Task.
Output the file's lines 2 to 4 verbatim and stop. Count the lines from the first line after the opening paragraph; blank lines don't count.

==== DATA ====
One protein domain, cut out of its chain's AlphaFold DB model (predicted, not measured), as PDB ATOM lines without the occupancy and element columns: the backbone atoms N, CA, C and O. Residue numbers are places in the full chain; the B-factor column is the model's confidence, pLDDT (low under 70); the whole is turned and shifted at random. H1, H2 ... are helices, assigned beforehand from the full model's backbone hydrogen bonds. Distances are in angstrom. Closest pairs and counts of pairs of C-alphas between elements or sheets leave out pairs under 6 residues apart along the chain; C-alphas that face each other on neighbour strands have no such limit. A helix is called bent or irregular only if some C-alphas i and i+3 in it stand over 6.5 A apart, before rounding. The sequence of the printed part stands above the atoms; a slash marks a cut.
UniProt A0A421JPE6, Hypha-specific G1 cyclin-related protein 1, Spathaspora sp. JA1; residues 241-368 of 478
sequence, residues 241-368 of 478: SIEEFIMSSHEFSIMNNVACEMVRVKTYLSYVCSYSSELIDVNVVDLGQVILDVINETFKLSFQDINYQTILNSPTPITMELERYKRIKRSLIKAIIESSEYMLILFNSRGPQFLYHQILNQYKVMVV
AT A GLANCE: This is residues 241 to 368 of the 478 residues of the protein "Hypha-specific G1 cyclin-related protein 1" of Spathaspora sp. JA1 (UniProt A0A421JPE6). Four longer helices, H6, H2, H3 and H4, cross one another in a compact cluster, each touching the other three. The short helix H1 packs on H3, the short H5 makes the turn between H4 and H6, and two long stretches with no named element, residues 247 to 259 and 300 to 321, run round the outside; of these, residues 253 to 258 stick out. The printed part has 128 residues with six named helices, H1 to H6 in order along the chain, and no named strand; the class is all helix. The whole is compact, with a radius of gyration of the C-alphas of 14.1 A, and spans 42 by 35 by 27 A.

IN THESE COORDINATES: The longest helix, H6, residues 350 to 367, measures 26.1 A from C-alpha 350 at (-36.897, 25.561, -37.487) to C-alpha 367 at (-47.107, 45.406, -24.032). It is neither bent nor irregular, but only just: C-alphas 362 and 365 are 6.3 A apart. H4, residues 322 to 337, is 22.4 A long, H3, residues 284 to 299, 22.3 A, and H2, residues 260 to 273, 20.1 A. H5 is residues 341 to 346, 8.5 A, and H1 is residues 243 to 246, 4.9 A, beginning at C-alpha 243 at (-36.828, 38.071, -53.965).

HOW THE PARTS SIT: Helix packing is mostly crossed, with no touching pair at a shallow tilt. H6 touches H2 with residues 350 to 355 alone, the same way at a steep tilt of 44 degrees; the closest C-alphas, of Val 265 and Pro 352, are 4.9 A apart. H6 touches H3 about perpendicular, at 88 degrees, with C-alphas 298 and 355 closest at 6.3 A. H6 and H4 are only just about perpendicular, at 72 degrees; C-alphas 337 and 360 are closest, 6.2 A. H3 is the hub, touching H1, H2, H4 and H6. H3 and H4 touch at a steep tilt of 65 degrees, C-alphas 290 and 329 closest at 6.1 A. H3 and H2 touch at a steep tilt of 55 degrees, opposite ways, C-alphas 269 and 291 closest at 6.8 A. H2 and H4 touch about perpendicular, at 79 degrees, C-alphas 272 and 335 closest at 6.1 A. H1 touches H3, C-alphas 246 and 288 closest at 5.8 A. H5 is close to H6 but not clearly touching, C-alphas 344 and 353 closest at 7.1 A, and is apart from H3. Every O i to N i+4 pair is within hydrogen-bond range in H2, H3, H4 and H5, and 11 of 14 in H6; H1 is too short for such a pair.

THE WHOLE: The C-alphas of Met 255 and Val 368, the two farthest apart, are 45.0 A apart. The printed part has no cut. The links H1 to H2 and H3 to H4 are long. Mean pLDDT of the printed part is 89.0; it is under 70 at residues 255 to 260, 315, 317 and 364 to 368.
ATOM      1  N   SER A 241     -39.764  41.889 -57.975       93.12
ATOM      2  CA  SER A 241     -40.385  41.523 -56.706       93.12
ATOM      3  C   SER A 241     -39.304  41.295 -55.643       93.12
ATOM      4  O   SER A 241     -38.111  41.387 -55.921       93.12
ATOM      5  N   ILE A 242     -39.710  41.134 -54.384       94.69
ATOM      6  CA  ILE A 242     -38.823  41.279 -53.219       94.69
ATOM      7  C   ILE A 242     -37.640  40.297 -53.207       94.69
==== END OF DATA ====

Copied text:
sequence, residues 241-368 of 478: SIEEFIMSSHEFSIMNNVACEMVRVKTYLSYVCSYSSELIDVNVVDLGQVILDVINETFKLSFQDINYQTILNSPTPITMELERYKRIKRSLIKAIIESSEYMLILFNSRGPQFLYHQILNQYKVMVV
AT A GLANCE: This is residues 241 to 368 of the 478 residues of the protein "Hypha-specific G1 cyclin-related protein 1" of Spathaspora sp. JA1 (UniProt A0A421JPE6). Four longer helices, H6, H2, H3 and H4, cross one another in a compact cluster, each touching the other three. The short helix H1 packs on H3, the short H5 makes the turn between H4 and H6, and two long stretches with no named element, residues 247 to 259 and 300 to 321, run round the outside; of these, residues 253 to 258 stick out. The printed part has 128 residues with six named helices, H1 to H6 in order along the chain, and no named strand; the class is all helix. The whole is compact, with a radius of gyration of the C-alphas of 14.1 A, and spans 42 by 35 by 27 A.

IN THESE COORDINATES: The longest helix, H6, residues 350 to 367, measures 26.1 A from C-alpha 350 at (-36.897, 25.561, -37.487) to C-alpha 367 at (-47.107, 45.406, -24.032). It is neither bent nor irregular, but only just: C-alphas 362 and 365 are 6.3 A apart. H4, residues 322 to 337, is 22.4 A long, H3, residues 284 to 299, 22.3 A, and H2, residues 260 to 273, 20.1 A. H5 is residues 341 to 346, 8.5 A, and H1 is residues 243 to 246, 4.9 A, beginning at C-alpha 243 at (-36.828, 38.071, -53.965).